Many thanks to all my readers over the last year. Thank you for stopping by this blog, and for taking the time to read my posts. May your days be merry and bright, and every blessing to you for 2018. Here is a short Christmas story for you – hope you enjoy it.Photo: playeatlove.com
The snowbank curved like a spine, each house a notch of vertebrae, sweeping west from Old Arthur Pa’s place, and then south through the homes of the Russell clan and Mother Paphides and Corkscrew Jones, then winding a little east and south-south-west to the manor of Big Charles, and the Jacksonvilles’, and Ma Laundry’s place, until finally it rested, with a point so neat a pâtissier might have done it, over the onion dome of the Blessed Martyrs, its cross peeking out like a golden bird above the clouds.
The snow was up to the roofs of the buildings, and swaddling doors, and blanketing the startled sheep. And Mad David cried that there would be no more fish for supper if the river did not unfreeze, which only God in His mercy could do, and the hinges weakened in the doorjambs, and the wind curled her fingers into the sockets of the flagstones.
This was the sight that greeted Saint Nicholas on Christmas morning, may my word never be a truer one.
The old man – and everyone knows that Saint Nicholas is very, very old, almost as old as Old Arthur Pa, and that is very old indeed, so old the stars have forgotten his birth – wiped his nose with a large spotted hankie, and took from his pocket with an elegant flourish a brass pocket-watch, which he shook for a solid minute, though it remained as stiff as a clam. Saint Nicholas’s eyes blinked slowly beneath a brow as smooth and white as sealskin, and he wet his lips, and pulled gently at his beard, that was softer than the eider down the women collect in the nesting season, and blew a long and low note, over the fields and the elderly stone walls, and the shining birds in their bright plumage, and the cracking of the clouds in the sorrowing sky. And the ground started to itch and ache, and then gasp like a rheumatic dowager, and the snow shook itself off the roofs with a sudden shrug, and the people came out of their houses to see it.
Some snow fell upon Old Arthur Pa’s head as he emerged from his front door.
“There are sheep in my hair!” he cried, mournfully. “My wife is a bitter woman, and the world is undone, and now there are sheep in my hair!”
And he wept uncontrollably, and Mother Paphides tried to console him with her story of the cackling pig, and Little Gerald did backflips to try and distract him, but all to no avail.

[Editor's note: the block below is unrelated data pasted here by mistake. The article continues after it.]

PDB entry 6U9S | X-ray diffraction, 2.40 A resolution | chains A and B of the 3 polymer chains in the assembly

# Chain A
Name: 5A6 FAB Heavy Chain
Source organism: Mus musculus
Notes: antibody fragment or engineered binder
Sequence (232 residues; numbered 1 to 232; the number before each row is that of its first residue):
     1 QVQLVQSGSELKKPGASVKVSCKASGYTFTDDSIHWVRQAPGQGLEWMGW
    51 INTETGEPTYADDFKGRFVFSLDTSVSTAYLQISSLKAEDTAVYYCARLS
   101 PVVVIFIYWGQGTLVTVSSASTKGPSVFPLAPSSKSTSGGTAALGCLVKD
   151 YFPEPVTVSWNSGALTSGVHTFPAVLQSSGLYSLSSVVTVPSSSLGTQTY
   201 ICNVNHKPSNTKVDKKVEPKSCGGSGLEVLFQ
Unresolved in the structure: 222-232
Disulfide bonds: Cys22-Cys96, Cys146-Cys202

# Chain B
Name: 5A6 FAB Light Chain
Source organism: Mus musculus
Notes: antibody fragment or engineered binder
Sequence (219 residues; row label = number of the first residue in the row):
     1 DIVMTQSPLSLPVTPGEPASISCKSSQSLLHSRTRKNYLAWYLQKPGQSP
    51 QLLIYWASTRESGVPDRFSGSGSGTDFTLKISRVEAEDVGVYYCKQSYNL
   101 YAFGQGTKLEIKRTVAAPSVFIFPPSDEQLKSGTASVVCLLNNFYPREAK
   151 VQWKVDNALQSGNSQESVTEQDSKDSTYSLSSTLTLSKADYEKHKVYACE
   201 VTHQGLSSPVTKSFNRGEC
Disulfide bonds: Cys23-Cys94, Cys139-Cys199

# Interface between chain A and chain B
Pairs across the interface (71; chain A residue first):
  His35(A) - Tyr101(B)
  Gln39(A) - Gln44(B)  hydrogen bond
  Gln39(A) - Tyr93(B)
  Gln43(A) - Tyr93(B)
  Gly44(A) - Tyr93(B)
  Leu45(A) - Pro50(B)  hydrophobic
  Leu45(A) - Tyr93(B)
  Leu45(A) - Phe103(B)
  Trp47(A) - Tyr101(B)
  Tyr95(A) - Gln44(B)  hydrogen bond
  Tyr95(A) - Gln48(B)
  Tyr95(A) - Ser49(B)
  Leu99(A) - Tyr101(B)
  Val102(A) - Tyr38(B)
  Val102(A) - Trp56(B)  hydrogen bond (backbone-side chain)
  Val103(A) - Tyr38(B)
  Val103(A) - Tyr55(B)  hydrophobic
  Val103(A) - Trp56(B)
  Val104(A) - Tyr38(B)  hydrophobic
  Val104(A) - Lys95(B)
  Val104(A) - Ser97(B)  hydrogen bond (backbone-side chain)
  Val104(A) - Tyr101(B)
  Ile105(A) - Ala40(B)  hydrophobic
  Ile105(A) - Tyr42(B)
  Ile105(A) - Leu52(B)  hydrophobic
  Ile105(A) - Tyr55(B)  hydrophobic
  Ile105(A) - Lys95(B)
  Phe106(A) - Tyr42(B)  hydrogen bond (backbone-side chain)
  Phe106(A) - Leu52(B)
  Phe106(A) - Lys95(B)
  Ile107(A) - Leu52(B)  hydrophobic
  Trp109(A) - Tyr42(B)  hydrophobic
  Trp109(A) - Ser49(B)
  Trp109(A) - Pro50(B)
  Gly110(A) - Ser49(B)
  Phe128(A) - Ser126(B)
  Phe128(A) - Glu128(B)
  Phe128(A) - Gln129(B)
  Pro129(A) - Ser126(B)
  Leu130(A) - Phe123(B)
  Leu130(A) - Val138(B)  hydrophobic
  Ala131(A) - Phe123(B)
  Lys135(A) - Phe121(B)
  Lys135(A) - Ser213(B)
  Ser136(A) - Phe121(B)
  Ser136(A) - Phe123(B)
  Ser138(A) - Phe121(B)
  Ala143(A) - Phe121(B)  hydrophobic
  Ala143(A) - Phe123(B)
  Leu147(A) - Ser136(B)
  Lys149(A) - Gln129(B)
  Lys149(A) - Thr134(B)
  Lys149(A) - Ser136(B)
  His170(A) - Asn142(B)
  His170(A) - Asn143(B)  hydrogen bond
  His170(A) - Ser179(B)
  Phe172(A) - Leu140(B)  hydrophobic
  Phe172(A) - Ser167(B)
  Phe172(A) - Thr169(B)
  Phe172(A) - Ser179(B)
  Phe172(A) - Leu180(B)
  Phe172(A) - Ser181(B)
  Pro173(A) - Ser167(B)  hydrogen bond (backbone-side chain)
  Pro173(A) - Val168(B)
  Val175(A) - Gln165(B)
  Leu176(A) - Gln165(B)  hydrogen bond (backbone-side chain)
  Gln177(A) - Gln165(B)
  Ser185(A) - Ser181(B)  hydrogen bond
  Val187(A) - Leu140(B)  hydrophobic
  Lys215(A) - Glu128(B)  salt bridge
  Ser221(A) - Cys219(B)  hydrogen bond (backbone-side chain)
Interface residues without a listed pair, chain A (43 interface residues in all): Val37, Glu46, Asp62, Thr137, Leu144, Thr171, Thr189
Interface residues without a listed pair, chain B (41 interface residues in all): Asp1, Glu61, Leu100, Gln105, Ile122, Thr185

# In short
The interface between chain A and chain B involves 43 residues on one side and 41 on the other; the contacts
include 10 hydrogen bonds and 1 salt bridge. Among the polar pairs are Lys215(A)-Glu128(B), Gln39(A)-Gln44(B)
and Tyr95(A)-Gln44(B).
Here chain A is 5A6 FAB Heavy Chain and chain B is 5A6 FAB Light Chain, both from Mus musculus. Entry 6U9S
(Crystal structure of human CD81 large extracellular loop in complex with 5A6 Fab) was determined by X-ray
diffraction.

“There, there, man,” said Big Charles, in his bluff way. “Your wife isn’t bitter. Why, some days she even looks mildly pretty, and I can think of no handsomer compliment than that!”
But Old Arthur Pa only went on weeping, and wetting Mother Paphides’s kerchief with his tears.
Saint Nicholas studied the faces of the villagers, and he shivered, for, contrary to what you may hear, he is not from Lapland, but from the East, and he missed the dry winds and green hills of his home. Then he blessed the people, and spoke the solemn words, and Mad David was so overcome he ran naked three times over the frozen river, until Ma Laundry put a towel over his bony shoulders and the Russell clan carried him to his house and bolted the door and swore not to let him out till they heard the first cuckoo of spring – or possibly the second, or the third – and adjured God to look after him, and not to hold his sin against him. And the icy plates of the river came unglued, and it ran once more, first in a trickle, then in a stream, and finally as a great flood, nearly lapping the banks in its dash for the sea. And Mother Paphides cried would they not fetch the priest, but the priest had been in the ground nearly ten years and was not for coming out, even for mass, or breakfast, or sudden strange miracles such as these.
For all agreed that it was the most miraculous occurrence since Saint Decuman had had his head cut off by pagans and proceeded to wash it and put it back on his shoulders, saints being practical people in those days and not easily put off by a little beheading.
And Lame Maggie, and Little Gerald, and the Jacksonville twins, danced and sang for Saint Nicholas, and he clapped and laughed, until the tears ribboned his cheeks, and he was glad and sorrowful all at once.
And he gave each of the children a present – small soldiers with high coloured plumes on their heads and smart buttoned tunics, and dolls whose eyes moved from side to side, and horses with wheels fixed to their feet, all exquisitely detailed and made by ancient and magic hands – and then he turned to the villagers and said his goodbyes. And they watched as he walked back across the fields, to where the sky and the earth were all one blanket of white smoke, and the sun sulked in her gauzy shroud, until they could see him no more. Then they went home, and ate woodcock, and parsnips, and plum pudding, and wished each other a Happy Christmas, and a long and joyful New Year.